In Part 1 of the book which is an overview, Rakesh Sidhu writes about Para 2.16 (c) of the Indo Sri Lanka Accord which pertains to India giving military assistance to Sri Lanka in case any militant group does not accept the proposals and points out that ‘there was a void in military planning for this contingency’. Later in the book he quotes General AS Kalkat, the GOC IPKF struck the nerve with his incisive remarks;” for military interventions to be successful, one of the prime considerations is to visualize the end state as a reference point for culmination of the intervention.” Bangladesh exemplifies this best, in Sri Lanka the ‘end state’ should have been end 1988 after elections for the Provincial Councils. This is probably what led to the famous signal sent by GOC IPKF in December 1988; “Mission accomplished, awaiting new orders.”

Part 2 of the book is where the author writes about the employment of the Mechanised Forces and wonders why the ab-initio grouping of these forces in a Peace keeping Operation ‘did not draw the attention of the more discerning analysts from the geopolitical community’.

He writes about the various phases of operations beginning with the Peace Keeping Operations Phase, Peace Enforcement Phase which was the focal point of mechanised operations, Establishment of a Counter Insurgency Grid in the third Phase when the focus of operations shifted to the Vanni jungles in Vavuniya Sector and the Terminal Phase which saw the orderly de-induction from the Island in spite of the challenge thrown up by the Sri Lankan Army joining hands with the LTTE.  It was their tactical poise along with available air effort that ensured an incident free pull out which is a lesson the US Army should have taken to avoid the chaotic manner in which they left Kabul.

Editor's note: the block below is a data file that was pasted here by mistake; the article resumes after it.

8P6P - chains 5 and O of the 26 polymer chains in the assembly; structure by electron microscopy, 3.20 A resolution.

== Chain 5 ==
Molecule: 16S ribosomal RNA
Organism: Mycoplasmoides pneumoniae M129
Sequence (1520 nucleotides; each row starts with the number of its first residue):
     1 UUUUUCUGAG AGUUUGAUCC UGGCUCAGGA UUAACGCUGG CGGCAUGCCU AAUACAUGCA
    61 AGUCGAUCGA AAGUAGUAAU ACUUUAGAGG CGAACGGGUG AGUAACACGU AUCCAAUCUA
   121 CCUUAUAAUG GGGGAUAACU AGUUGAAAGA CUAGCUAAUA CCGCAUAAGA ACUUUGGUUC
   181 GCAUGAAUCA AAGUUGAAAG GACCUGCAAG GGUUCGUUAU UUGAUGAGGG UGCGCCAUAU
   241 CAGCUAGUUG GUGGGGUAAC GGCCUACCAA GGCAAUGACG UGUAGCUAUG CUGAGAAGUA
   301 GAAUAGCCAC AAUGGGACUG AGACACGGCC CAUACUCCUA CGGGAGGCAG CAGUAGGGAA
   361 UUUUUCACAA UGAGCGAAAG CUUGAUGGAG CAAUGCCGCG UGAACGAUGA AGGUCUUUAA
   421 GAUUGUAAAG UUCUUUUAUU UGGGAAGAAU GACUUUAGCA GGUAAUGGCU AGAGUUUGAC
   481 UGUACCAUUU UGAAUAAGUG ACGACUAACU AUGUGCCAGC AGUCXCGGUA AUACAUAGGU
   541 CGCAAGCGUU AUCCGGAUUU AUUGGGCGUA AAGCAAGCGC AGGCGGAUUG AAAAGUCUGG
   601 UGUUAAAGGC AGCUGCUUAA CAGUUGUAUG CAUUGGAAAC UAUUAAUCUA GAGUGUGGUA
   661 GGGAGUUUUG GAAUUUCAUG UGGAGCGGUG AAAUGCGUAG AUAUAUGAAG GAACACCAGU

The book goes into details of small team operations conducted, the innovative tactics used and of course the devastating use of IED’s by the LTTE and their deadly ambushes. What is remarkable is the manner in which these are backed by personal accounts and the rare photographs from the collection of the veterans.

The piquant situation at Palay airfield in October 1987 is well described; LTTE cadres being held in custody by the Sri Lankan Army who in turn are ringed by Indian Infantry and Para Commandos, the Sri Lankans in turn encircle these troops with Armoured Cars which were then trapped in a cordon by the BMPs of the Indian Mechanised Battalion. The consuming of cyanide by the cadre turned out to be the turning point and ‘peace keeping ‘became ‘peace enforcement’ and ‘friends turned foes’.